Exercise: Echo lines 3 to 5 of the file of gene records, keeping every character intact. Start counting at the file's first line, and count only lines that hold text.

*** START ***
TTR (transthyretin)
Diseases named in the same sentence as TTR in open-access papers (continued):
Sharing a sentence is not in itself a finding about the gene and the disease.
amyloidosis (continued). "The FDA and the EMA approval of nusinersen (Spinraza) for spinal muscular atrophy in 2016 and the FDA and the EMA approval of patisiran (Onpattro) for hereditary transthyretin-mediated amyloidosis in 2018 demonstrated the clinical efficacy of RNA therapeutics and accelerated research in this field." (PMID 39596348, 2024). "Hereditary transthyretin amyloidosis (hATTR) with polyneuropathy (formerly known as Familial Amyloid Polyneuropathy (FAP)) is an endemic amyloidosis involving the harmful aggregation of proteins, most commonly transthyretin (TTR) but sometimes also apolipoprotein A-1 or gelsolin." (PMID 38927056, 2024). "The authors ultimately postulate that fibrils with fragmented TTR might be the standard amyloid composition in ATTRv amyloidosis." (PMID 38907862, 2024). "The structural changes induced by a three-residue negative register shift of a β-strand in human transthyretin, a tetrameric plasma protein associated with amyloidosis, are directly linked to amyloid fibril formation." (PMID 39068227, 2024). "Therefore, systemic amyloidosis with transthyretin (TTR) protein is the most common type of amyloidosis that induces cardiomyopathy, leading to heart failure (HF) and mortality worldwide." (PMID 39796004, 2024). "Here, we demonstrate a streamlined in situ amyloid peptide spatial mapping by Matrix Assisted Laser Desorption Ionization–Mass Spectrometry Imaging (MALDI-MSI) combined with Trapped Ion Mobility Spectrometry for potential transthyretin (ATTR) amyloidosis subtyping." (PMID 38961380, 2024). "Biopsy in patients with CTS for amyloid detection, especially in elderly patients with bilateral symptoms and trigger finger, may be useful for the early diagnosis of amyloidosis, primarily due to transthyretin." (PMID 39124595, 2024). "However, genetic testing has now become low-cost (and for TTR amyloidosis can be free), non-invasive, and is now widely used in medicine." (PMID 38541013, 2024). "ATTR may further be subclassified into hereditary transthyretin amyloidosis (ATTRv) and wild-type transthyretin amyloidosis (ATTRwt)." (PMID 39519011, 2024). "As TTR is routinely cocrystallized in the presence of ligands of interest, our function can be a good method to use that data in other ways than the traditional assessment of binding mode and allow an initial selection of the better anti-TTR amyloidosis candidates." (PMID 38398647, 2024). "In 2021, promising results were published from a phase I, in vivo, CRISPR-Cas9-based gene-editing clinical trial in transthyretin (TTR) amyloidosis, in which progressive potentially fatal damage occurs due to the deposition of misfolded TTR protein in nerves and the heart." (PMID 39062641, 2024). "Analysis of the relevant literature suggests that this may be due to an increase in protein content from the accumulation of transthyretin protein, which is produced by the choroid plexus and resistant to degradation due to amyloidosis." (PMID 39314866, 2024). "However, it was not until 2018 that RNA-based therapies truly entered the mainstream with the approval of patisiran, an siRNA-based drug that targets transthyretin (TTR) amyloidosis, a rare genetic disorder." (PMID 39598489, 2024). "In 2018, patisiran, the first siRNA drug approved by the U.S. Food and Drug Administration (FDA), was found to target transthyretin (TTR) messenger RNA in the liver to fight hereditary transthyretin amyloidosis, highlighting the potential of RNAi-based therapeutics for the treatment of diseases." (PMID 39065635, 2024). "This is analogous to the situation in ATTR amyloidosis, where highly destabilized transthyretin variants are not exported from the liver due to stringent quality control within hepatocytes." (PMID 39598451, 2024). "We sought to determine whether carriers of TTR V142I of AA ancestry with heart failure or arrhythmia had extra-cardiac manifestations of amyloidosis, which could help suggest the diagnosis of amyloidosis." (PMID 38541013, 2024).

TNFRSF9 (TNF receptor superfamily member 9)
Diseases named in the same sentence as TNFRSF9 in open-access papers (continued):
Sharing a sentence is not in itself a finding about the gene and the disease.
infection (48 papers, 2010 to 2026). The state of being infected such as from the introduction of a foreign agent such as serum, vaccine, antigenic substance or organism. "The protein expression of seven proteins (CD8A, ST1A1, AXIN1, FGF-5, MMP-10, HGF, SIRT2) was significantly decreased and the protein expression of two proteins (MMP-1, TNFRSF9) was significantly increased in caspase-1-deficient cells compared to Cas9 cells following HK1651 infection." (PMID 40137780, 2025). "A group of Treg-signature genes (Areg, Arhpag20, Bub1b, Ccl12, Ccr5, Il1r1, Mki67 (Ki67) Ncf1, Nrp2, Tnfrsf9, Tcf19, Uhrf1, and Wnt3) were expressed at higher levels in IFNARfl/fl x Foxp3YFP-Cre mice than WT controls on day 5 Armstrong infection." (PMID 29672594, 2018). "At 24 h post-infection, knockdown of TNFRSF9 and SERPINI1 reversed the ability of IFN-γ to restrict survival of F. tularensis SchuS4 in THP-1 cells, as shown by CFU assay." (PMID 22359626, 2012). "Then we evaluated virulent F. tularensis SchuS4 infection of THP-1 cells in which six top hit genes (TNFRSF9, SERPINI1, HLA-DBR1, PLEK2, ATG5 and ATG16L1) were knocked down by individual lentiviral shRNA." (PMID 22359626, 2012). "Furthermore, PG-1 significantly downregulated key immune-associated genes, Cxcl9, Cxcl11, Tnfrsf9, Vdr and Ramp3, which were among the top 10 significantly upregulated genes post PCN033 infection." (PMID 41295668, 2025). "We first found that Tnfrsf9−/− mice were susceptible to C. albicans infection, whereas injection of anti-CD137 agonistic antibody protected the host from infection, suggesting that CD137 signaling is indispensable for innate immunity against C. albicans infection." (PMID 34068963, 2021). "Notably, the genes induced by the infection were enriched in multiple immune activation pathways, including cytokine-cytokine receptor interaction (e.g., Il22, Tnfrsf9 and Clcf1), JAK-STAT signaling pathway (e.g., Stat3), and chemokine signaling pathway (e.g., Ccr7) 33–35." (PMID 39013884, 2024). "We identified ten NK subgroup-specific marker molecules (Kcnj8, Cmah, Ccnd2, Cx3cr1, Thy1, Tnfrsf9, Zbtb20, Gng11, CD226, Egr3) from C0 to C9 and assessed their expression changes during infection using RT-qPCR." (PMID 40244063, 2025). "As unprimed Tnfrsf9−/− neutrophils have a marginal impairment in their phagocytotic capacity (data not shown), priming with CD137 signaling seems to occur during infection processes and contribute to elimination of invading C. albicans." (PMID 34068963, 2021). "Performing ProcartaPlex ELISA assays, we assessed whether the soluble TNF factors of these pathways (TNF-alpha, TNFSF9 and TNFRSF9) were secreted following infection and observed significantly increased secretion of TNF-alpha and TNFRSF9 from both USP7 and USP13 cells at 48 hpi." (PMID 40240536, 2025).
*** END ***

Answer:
Sharing a sentence is not in itself a finding about the gene and the disease.
amyloidosis (continued). "The FDA and the EMA approval of nusinersen (Spinraza) for spinal muscular atrophy in 2016 and the FDA and the EMA approval of patisiran (Onpattro) for hereditary transthyretin-mediated amyloidosis in 2018 demonstrated the clinical efficacy of RNA therapeutics and accelerated research in this field." (PMID 39596348, 2024). "Hereditary transthyretin amyloidosis (hATTR) with polyneuropathy (formerly known as Familial Amyloid Polyneuropathy (FAP)) is an endemic amyloidosis involving the harmful aggregation of proteins, most commonly transthyretin (TTR) but sometimes also apolipoprotein A-1 or gelsolin." (PMID 38927056, 2024). "The authors ultimately postulate that fibrils with fragmented TTR might be the standard amyloid composition in ATTRv amyloidosis." (PMID 38907862, 2024). "The structural changes induced by a three-residue negative register shift of a β-strand in human transthyretin, a tetrameric plasma protein associated with amyloidosis, are directly linked to amyloid fibril formation." (PMID 39068227, 2024). "Therefore, systemic amyloidosis with transthyretin (TTR) protein is the most common type of amyloidosis that induces cardiomyopathy, leading to heart failure (HF) and mortality worldwide." (PMID 39796004, 2024). "Here, we demonstrate a streamlined in situ amyloid peptide spatial mapping by Matrix Assisted Laser Desorption Ionization–Mass Spectrometry Imaging (MALDI-MSI) combined with Trapped Ion Mobility Spectrometry for potential transthyretin (ATTR) amyloidosis subtyping." (PMID 38961380, 2024). "Biopsy in patients with CTS for amyloid detection, especially in elderly patients with bilateral symptoms and trigger finger, may be useful for the early diagnosis of amyloidosis, primarily due to transthyretin." (PMID 39124595, 2024). "However, genetic testing has now become low-cost (and for TTR amyloidosis can be free), non-invasive, and is now widely used in medicine." (PMID 38541013, 2024). "ATTR may further be subclassified into hereditary transthyretin amyloidosis (ATTRv) and wild-type transthyretin amyloidosis (ATTRwt)." (PMID 39519011, 2024). "As TTR is routinely cocrystallized in the presence of ligands of interest, our function can be a good method to use that data in other ways than the traditional assessment of binding mode and allow an initial selection of the better anti-TTR amyloidosis candidates." (PMID 38398647, 2024). "In 2021, promising results were published from a phase I, in vivo, CRISPR-Cas9-based gene-editing clinical trial in transthyretin (TTR) amyloidosis, in which progressive potentially fatal damage occurs due to the deposition of misfolded TTR protein in nerves and the heart." (PMID 39062641, 2024). "Analysis of the relevant literature suggests that this may be due to an increase in protein content from the accumulation of transthyretin protein, which is produced by the choroid plexus and resistant to degradation due to amyloidosis." (PMID 39314866, 2024). "However, it was not until 2018 that RNA-based therapies truly entered the mainstream with the approval of patisiran, an siRNA-based drug that targets transthyretin (TTR) amyloidosis, a rare genetic disorder." (PMID 39598489, 2024). "In 2018, patisiran, the first siRNA drug approved by the U.S. Food and Drug Administration (FDA), was found to target transthyretin (TTR) messenger RNA in the liver to fight hereditary transthyretin amyloidosis, highlighting the potential of RNAi-based therapeutics for the treatment of diseases." (PMID 39065635, 2024). "This is analogous to the situation in ATTR amyloidosis, where highly destabilized transthyretin variants are not exported from the liver due to stringent quality control within hepatocytes." (PMID 39598451, 2024). "We sought to determine whether carriers of TTR V142I of AA ancestry with heart failure or arrhythmia had extra-cardiac manifestations of amyloidosis, which could help suggest the diagnosis of amyloidosis." (PMID 38541013, 2024).

TNFRSF9 (TNF receptor superfamily member 9)